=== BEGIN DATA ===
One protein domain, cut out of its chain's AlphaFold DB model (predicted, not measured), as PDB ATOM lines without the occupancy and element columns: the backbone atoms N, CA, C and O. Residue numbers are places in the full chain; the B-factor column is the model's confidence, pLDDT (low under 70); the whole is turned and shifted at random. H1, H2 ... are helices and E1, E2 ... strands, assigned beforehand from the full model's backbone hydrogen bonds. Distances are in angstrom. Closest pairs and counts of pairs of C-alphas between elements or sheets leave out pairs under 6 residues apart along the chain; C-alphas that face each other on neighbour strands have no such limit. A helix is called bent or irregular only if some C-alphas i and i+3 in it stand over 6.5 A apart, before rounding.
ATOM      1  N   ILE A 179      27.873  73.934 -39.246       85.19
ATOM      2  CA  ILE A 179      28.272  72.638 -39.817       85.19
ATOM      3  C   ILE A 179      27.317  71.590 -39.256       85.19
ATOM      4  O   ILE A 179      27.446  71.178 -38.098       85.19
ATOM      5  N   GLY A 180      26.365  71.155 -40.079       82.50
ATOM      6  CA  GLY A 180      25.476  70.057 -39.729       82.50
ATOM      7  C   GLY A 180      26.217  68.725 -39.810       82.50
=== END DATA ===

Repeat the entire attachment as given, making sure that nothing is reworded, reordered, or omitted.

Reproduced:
One protein domain, cut out of its chain's AlphaFold DB model (predicted, not measured), as PDB ATOM lines without the occupancy and element columns: the backbone atoms N, CA, C and O. Residue numbers are places in the full chain; the B-factor column is the model's confidence, pLDDT (low under 70); the whole is turned and shifted at random. H1, H2 ... are helices and E1, E2 ... strands, assigned beforehand from the full model's backbone hydrogen bonds. Distances are in angstrom. Closest pairs and counts of pairs of C-alphas between elements or sheets leave out pairs under 6 residues apart along the chain; C-alphas that face each other on neighbour strands have no such limit. A helix is called bent or irregular only if some C-alphas i and i+3 in it stand over 6.5 A apart, before rounding.
ATOM      1  N   ILE A 179      27.873  73.934 -39.246       85.19
ATOM      2  CA  ILE A 179      28.272  72.638 -39.817       85.19
ATOM      3  C   ILE A 179      27.317  71.590 -39.256       85.19
ATOM      4  O   ILE A 179      27.446  71.178 -38.098       85.19
ATOM      5  N   GLY A 180      26.365  71.155 -40.079       82.50
ATOM      6  CA  GLY A 180      25.476  70.057 -39.729       82.50
ATOM      7  C   GLY A 180      26.217  68.725 -39.810       82.50